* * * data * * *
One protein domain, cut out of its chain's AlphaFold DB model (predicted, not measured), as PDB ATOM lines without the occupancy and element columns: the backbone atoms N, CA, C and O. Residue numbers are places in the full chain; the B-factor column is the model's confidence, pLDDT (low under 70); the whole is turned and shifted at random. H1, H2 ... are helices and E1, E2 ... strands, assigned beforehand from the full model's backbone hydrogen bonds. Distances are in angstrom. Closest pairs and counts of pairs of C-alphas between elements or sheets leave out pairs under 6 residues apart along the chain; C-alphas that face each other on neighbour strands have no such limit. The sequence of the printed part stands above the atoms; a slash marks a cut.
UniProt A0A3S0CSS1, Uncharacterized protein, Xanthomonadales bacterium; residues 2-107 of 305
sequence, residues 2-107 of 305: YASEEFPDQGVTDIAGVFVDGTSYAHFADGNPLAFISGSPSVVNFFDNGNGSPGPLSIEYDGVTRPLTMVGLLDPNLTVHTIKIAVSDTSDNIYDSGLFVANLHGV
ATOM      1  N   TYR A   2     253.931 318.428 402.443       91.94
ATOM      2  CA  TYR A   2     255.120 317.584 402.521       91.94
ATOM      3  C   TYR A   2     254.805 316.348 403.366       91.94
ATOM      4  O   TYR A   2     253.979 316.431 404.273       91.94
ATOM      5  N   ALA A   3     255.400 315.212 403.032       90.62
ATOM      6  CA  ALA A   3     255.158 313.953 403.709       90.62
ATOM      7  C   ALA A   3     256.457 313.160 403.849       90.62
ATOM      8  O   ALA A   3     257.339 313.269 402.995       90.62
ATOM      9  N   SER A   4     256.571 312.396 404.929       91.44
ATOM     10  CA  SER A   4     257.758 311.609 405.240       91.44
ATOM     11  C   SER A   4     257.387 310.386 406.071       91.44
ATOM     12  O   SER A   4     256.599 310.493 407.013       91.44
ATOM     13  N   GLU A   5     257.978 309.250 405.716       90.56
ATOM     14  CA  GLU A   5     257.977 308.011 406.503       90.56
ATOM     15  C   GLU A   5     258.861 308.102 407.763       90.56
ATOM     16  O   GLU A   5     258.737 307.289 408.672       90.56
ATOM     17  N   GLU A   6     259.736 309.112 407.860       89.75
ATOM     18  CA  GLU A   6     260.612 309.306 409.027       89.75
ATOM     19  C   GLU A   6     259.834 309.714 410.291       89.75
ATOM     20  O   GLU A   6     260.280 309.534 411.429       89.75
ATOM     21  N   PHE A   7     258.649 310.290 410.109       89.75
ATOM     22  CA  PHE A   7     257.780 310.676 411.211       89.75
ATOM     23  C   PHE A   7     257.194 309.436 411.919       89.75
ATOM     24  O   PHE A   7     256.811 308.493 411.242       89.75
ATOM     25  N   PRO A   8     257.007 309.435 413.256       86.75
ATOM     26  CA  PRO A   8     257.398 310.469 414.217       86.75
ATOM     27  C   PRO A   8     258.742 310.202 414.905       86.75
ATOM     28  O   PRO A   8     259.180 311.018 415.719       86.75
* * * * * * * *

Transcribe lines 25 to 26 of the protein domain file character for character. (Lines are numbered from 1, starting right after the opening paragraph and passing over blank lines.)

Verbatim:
ATOM     23  C   PHE A   7     257.194 309.436 411.919       89.75
ATOM     24  O   PHE A   7     256.811 308.493 411.242       89.75